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Here are some things worth considering when deciding how often you should pay your staff.

Not everyone pays monthly. Some organisations, depending on role, may pay in a variety of ways, with some staff salaried, others on an hourly rate, and still more paid on an ad hoc piecework basis. There’s nothing necessarily wrong with paying using a variety of schedules, but some payroll schedules fit some businesses better than others.

So here’s a quick simple guide to the considerations that come into play when considering how often to pay your staff:

  1. Set the date:

    It’s better to get it right from the start: you can change how often you pay your staff, or the date you pay them, but it’s far easier for everyone if you set a schedule – whatever its pay frequency – from the outset and stick to it.

  2. What does your payroll schedule say about your staff?

    If your business pays staff by the gig, or by the hour, there’s a fair chance that cashflow is going to be an issue for your people. Is setting up a weekly payroll, therefore, likely to suit them better than monthly pay?

  3. Benefits?

    When the government introduced Universal Credit, the intention in making it a monthly-paid benefit was to make it easier to adjust to the typically monthly-paid world of work. If, therefore, a significant proportion of your staff are receiving benefits, your payroll schedule could take a similar view. Alternatively, your staff may welcome a weekly element to their income.

  4. Costs and admin:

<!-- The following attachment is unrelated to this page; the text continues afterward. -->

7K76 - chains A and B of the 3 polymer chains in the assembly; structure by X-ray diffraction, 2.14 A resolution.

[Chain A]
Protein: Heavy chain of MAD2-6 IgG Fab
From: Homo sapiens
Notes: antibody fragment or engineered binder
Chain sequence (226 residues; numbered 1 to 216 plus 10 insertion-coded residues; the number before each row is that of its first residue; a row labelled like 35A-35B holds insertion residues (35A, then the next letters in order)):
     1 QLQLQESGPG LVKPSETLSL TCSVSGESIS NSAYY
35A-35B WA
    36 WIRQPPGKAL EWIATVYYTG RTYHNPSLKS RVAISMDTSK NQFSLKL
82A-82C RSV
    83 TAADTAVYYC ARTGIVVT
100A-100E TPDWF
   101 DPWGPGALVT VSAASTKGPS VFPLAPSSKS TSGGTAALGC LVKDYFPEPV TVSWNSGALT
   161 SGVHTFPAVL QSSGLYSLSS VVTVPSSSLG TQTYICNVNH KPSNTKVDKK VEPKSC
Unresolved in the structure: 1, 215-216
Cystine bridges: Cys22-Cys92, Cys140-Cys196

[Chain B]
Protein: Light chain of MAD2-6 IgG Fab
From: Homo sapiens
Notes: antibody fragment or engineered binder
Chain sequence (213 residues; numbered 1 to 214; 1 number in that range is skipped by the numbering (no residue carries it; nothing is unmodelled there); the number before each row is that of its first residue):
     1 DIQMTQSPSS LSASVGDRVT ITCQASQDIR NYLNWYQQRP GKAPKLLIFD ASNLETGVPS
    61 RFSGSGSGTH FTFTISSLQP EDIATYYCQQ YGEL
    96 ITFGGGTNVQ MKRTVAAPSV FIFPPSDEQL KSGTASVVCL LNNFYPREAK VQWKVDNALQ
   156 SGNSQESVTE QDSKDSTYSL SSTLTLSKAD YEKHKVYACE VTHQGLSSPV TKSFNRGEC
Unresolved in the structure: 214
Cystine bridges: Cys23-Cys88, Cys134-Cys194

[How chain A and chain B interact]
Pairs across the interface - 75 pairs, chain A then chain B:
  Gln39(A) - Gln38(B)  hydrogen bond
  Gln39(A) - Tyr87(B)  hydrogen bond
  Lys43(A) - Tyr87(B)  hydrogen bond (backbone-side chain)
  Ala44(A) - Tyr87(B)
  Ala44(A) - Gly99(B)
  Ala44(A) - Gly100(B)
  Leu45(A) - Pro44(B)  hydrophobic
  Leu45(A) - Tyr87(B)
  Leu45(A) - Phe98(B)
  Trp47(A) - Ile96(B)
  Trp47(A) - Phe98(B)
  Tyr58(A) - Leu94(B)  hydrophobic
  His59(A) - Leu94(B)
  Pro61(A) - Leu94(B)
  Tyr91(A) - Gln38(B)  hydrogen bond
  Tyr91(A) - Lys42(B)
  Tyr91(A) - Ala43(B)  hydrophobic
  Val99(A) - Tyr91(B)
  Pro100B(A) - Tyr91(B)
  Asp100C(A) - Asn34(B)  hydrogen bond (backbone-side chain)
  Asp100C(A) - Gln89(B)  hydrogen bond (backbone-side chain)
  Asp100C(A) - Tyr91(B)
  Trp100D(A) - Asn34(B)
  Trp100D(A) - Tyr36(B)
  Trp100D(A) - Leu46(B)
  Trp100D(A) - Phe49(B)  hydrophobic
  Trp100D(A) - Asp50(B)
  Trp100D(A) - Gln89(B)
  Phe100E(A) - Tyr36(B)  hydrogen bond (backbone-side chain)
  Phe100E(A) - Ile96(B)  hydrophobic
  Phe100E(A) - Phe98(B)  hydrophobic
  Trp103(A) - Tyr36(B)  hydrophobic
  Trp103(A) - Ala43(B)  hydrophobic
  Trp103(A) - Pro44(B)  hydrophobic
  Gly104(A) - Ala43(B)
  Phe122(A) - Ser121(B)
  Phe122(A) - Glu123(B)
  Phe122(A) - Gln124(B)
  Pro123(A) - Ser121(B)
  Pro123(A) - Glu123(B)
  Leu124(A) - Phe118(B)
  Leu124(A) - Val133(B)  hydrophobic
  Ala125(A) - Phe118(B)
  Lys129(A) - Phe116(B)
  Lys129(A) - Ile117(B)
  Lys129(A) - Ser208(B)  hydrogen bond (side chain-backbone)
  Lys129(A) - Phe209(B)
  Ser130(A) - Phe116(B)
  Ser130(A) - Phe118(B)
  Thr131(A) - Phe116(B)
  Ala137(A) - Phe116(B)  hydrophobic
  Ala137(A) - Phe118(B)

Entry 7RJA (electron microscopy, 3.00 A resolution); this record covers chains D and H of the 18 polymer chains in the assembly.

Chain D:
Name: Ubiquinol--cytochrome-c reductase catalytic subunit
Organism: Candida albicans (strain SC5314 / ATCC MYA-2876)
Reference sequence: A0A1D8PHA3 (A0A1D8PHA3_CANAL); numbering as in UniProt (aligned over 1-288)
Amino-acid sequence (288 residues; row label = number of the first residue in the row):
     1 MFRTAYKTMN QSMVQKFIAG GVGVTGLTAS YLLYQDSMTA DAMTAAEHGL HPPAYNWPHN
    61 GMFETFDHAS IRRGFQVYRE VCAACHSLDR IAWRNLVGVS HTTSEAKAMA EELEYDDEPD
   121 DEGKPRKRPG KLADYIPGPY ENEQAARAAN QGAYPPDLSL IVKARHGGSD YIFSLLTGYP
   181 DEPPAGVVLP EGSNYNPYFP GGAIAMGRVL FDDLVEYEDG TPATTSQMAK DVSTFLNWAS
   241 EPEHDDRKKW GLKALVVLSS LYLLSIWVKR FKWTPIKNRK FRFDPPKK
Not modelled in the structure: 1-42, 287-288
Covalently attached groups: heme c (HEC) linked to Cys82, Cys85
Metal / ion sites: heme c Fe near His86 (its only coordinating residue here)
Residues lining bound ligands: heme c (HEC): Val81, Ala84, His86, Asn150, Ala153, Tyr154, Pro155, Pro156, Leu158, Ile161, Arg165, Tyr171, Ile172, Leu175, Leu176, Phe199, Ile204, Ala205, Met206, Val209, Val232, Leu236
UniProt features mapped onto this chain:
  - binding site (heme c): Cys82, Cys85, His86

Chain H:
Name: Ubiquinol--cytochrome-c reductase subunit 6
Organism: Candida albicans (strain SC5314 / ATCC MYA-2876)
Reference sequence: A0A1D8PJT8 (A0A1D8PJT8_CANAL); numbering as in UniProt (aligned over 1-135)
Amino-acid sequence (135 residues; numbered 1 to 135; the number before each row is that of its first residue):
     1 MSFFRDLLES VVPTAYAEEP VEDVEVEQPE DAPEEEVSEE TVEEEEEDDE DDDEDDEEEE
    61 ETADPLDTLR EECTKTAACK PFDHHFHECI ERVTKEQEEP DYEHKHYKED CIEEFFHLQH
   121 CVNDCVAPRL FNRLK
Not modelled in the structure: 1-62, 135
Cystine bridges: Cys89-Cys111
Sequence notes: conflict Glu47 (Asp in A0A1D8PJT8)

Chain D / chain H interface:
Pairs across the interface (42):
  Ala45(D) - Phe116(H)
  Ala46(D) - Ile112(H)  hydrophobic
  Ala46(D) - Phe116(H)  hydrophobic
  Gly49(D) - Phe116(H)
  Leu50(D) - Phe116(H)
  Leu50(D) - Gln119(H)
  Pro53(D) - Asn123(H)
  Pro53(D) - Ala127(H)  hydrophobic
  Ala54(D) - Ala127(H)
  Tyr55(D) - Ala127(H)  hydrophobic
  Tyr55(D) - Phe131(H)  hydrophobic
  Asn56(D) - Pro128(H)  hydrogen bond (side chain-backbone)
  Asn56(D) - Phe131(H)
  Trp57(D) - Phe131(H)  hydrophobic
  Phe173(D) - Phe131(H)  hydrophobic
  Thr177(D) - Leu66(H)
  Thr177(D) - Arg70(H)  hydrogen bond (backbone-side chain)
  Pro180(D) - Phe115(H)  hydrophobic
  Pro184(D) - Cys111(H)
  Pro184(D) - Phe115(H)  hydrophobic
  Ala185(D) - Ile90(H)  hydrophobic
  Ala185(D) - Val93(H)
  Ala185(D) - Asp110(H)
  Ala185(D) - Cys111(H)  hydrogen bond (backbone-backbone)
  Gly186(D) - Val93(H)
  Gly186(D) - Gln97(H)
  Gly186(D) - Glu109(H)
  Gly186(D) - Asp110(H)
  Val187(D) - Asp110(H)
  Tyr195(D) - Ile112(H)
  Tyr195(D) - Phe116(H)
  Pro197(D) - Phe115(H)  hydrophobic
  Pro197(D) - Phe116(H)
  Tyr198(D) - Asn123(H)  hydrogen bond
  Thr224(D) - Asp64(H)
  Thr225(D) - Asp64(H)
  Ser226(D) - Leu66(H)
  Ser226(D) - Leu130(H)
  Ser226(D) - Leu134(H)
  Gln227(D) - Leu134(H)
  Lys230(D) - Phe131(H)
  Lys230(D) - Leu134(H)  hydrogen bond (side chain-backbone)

Even if you outsource your payroll, weekly pay means a lot of compiling and checking timesheets – and the cost of your outsourced payroll may be more than with a monthly payroll (because there’s more work).

If you process payroll in house, there’s a real danger your processing team could be doing little else, week in, week out. Either way, the cost to the business of weekly payroll could be prohibitive.

  1. Cashflow:

    The decision may be out of your hands. If your customers pay their invoices monthly you may have little option but to operate a monthly payroll yourself. If this is the case, though, be sure to explain to staff why an alternative pay schedule isn’t practical.

The simplest way of determining how often your staff would prefer to be paid is by asking them. If the response leaves you needing to change the date or frequency of your pay, you can find further guidance from the Gov.uk website.

And if you’d like to remove the hassle of payroll – whether you pay weekly or monthly – talk to us.